"Buffy the Vampire Slayer: Volume 8 - Last Gleaming" Trade Paperback Review


Written by James "Spez" Ferguson


Published by Dark Horse Comics



Originally published as Buffy the Vampire Slayer (Season 8) #36-40 and Buffy the Vampire Slayer: Riley.

Written by Joss Whedon, Scott Allie, and Jane Espenson
Illustrated by Georges Jeanty and Karl Moline
2011, 168 Pages
Trade Paperback released on June 14th, 2011



Where do you go when you've literally torn reality apart?  You fight until there's nothing left.  Such is the case with Last Gleaming, the final volume of Buffy the Vampire Slayer: Season 8.  Buffy and Angel turned their backs on the new reality that they created through their super-powered affair and a wave of giant demons have rushed into the old universe to claim it as their own.  Only one man seems to know how to stop all this and he's shown up in a steampunk spaceship manned by giant bugs.  That's right.  Spike's back.

This volume starts out with some much needed back-story, providing us with why and how Angel became Twilight, as well as what Spike's been up to for the past few months.  They don't explain how he got the spaceship, though, but this is a comic book after all, so you just have to go with it.

It seems that all roads lead to Sunnydale and this one is no different.  The gang heads back home to search for the Seed of Wonder, the relic responsible for all magic in this world.  No one is exactly sure what to do with it, though.  If it's destroyed, this world will be cut off from magic forever.  Slayers will still have their powers, but no new ones will be born.  Wiccans will be powerless.  If they protect it, it's akin to leaving the cork in the bottle.  Nothing else will rush in or out.  There's a bigger problem,  though.  The Seed has a protector:  You might remember him as the Master from the first season of Buffy.

Last Gleaming is a non-stop action movie where slayers and Wiccans take on a never-ending horde of demons while fighting for their very existence.  Some tough choices have to be made and not everyone makes it out alive.  There's a moment in this volume where I let out an audible gasp.  The end result resets Buffy's status quo entirely.

Georges Jeanty continues to be the one part of this project that just doesn't jive with me.  I can get behind Buffy with super powers and Spike leading a group of space bugs, but this guy's art just bothers me.  It's consistently uneven and sketchy and he just can't seem to get noses right. Seriously, it looks like someone lobbed Silly Putty on everyone's face.  Any panel that's not a closeup looks like a rough outline of the character.  Meanwhile, Jo Chen's cover is just out of this world.  It's disappointing to see such a great cover to an issue and then dive in to Jeanty's art.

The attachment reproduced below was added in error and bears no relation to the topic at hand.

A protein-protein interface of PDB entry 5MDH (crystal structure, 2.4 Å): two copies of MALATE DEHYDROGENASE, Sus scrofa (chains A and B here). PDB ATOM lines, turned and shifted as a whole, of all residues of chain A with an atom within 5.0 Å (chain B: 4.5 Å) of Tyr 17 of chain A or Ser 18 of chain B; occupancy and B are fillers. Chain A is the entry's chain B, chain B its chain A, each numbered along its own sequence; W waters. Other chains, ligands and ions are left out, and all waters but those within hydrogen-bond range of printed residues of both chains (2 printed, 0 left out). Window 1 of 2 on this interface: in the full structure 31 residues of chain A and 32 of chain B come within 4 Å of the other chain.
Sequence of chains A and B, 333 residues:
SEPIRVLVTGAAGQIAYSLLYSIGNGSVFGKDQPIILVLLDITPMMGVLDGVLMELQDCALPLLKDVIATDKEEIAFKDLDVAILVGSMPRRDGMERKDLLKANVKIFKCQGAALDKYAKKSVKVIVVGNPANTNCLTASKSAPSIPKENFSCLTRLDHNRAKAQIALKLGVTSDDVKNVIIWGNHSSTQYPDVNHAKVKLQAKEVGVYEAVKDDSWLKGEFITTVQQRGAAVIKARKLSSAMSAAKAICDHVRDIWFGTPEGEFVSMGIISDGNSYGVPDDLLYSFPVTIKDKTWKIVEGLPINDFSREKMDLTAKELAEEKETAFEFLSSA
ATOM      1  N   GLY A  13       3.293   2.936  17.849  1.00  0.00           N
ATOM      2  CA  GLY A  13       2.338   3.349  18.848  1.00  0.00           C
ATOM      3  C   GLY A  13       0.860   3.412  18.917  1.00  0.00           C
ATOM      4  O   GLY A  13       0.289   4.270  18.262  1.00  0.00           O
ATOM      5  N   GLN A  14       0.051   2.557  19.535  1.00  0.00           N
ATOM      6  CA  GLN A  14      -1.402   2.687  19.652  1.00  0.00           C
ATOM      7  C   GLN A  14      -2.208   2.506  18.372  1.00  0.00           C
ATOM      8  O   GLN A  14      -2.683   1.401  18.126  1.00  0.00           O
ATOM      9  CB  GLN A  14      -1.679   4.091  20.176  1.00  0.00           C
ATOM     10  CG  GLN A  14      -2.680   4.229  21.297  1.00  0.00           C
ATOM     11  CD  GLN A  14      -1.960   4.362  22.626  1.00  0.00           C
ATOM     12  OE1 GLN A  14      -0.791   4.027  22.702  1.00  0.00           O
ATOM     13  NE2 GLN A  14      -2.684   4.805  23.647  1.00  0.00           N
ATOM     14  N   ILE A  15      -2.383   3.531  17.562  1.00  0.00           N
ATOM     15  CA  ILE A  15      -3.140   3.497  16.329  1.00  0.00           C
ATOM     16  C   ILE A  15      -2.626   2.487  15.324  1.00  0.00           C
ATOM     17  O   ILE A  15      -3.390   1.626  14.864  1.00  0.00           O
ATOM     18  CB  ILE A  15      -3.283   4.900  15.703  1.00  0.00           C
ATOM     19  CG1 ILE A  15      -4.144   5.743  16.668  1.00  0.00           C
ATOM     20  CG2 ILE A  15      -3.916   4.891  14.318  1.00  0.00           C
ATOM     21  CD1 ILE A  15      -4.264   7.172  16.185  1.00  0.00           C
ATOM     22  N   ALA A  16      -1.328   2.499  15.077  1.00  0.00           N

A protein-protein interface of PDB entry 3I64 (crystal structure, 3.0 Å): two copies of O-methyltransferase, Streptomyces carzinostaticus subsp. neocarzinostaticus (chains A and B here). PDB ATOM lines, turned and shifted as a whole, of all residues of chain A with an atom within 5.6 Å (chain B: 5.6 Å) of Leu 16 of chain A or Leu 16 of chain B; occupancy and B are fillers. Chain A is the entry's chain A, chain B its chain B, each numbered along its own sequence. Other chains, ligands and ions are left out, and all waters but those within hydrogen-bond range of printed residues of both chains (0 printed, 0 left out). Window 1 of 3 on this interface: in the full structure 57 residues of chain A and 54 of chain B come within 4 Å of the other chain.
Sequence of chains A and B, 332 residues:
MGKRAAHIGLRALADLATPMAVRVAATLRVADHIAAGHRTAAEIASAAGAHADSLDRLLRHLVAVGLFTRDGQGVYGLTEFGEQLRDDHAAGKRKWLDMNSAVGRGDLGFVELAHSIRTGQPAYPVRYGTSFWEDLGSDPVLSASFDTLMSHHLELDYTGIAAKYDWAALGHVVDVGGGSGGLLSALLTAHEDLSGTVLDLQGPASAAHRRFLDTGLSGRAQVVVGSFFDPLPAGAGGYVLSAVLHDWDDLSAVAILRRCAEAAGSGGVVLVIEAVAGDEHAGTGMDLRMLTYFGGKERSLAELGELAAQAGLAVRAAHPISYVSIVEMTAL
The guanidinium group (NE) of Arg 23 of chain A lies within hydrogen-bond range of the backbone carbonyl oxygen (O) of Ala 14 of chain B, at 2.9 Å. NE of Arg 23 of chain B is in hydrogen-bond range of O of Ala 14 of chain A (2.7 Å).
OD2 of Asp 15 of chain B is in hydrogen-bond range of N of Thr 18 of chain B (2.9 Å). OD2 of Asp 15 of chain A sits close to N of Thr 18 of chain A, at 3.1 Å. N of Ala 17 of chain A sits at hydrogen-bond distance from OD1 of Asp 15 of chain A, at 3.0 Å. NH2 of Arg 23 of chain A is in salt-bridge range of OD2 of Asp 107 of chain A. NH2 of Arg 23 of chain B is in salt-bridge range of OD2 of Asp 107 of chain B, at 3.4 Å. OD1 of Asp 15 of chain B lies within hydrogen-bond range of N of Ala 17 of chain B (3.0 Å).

Also included in Last Gleaming is a one-shot issue featuring Riley written by Jane Espenson.  Riley wasn't much of an interesting character to begin with, so filling 20 odd pages of story all about him is pretty tough to get through, especially as this issue is placed at the end of the volume instead of at the beginning.  It would have been a lot better to read through it before reading the end of the season, not that it provides any essential information.  It would just flow better.  The issue mainly shows how Riley got in with Angel / Twilight and provides a little more info on what Angel is doing behind the scenes.  Karl Moline jumps in on art, but unfortunately there are no demons or monsters for him to draw.  His characters look okay, but he really excels at the supernatural, so his talents are wasted here.


All good things must come to an end and such is the case with the eighth season of Buffy.  Instead of dragging the series on and trying to suck every last dime from it, Dark Horse allowed creator Joss Whedon to write a finite amount of issues to tell his story.  But it's not over.  This was the eighth season.  The ninth season starts up in a few months and I for one will be waiting.








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James Ferguson
Lord of the Funny Books
James has a 2nd grade reading level and, as a result, only reads books with pictures. Horror is his 5th favorite genre right after romantic comedy and just before silent films. No one knows why he's here, but he won't leave.
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